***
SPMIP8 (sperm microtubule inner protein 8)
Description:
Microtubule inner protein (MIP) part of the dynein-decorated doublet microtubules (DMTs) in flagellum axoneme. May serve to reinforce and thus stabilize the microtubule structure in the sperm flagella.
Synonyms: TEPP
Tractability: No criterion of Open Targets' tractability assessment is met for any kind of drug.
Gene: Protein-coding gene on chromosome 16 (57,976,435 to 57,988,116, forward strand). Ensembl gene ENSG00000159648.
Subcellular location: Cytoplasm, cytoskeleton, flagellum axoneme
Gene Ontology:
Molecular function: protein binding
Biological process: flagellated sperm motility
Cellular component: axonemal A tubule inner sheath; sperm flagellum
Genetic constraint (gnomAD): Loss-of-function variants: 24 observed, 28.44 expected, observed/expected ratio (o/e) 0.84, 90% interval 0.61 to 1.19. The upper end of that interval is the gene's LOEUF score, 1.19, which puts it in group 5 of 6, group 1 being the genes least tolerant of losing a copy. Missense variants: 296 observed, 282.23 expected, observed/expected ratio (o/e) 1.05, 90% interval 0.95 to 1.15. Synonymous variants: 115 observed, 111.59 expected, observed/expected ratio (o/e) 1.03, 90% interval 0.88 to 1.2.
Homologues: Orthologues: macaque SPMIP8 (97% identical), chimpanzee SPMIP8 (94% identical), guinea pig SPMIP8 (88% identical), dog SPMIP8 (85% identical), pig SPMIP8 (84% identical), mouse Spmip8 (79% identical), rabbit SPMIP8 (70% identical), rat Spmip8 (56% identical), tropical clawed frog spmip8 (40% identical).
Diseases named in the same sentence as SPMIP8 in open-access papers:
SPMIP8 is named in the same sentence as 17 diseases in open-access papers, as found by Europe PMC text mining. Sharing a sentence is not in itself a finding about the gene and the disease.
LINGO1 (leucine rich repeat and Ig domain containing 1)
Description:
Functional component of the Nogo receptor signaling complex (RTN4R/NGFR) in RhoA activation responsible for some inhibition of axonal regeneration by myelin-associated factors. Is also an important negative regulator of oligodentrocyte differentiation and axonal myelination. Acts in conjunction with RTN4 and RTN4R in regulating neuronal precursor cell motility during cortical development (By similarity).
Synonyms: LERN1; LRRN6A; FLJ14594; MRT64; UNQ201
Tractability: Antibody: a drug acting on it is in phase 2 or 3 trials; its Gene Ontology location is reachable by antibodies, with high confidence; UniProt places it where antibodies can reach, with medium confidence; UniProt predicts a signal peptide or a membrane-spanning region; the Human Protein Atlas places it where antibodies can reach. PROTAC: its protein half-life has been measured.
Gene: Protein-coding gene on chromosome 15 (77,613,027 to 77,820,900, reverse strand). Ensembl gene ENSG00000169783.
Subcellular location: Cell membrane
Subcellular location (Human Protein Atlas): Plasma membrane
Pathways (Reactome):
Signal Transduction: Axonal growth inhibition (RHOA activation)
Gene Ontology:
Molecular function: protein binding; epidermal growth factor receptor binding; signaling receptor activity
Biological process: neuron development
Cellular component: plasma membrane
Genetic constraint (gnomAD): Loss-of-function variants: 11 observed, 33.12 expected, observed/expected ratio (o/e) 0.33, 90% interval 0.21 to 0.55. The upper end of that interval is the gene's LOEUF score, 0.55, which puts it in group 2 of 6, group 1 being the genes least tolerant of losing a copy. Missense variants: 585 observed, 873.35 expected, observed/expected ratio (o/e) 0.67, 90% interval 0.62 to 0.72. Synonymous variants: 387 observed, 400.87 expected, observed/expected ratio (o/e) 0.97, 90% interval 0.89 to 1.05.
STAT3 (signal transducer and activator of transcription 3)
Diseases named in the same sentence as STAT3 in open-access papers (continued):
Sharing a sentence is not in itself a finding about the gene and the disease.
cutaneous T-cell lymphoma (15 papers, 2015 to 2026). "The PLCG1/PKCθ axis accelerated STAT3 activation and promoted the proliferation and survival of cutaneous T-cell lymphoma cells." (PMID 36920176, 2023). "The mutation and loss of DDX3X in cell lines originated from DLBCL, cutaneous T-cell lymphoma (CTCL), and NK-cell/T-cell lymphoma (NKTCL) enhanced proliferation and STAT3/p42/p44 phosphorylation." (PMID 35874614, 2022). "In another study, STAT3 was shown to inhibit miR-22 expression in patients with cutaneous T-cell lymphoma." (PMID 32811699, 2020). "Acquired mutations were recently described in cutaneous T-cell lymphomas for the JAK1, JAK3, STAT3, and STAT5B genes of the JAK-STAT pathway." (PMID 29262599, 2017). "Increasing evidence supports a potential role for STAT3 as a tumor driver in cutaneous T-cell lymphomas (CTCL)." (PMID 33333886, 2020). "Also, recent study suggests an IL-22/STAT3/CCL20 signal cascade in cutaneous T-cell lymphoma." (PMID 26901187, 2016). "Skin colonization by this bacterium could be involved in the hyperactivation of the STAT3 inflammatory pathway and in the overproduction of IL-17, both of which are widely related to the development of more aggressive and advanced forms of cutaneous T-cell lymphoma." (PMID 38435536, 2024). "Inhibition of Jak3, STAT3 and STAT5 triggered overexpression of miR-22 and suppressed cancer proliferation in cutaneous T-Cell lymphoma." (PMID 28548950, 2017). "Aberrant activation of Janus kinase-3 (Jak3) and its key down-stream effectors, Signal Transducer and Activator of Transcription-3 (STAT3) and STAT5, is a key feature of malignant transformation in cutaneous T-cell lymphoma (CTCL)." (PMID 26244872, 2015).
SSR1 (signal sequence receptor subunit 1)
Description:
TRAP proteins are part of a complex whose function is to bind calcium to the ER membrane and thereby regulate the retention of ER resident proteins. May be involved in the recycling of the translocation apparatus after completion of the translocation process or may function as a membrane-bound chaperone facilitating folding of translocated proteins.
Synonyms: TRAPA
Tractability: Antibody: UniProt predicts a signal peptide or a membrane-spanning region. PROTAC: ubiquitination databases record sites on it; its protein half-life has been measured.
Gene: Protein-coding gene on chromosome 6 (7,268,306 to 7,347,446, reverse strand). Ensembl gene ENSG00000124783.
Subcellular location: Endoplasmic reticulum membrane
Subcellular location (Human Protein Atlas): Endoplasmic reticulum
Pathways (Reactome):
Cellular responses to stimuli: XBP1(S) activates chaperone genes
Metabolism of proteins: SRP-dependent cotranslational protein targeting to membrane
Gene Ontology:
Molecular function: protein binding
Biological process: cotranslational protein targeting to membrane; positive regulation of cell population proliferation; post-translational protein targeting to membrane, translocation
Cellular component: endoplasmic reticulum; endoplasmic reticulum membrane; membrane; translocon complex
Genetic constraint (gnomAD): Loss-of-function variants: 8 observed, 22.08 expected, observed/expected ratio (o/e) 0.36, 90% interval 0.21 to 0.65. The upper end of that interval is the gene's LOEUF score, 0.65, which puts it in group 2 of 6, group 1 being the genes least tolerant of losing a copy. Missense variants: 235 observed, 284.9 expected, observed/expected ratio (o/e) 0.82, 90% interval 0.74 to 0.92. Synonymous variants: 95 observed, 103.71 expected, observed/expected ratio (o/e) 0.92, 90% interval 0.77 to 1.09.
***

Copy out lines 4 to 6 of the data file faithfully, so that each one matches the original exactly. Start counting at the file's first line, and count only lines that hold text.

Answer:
Synonyms: TEPP
Tractability: No criterion of Open Targets' tractability assessment is met for any kind of drug.
Gene: Protein-coding gene on chromosome 16 (57,976,435 to 57,988,116, forward strand). Ensembl gene ENSG00000159648.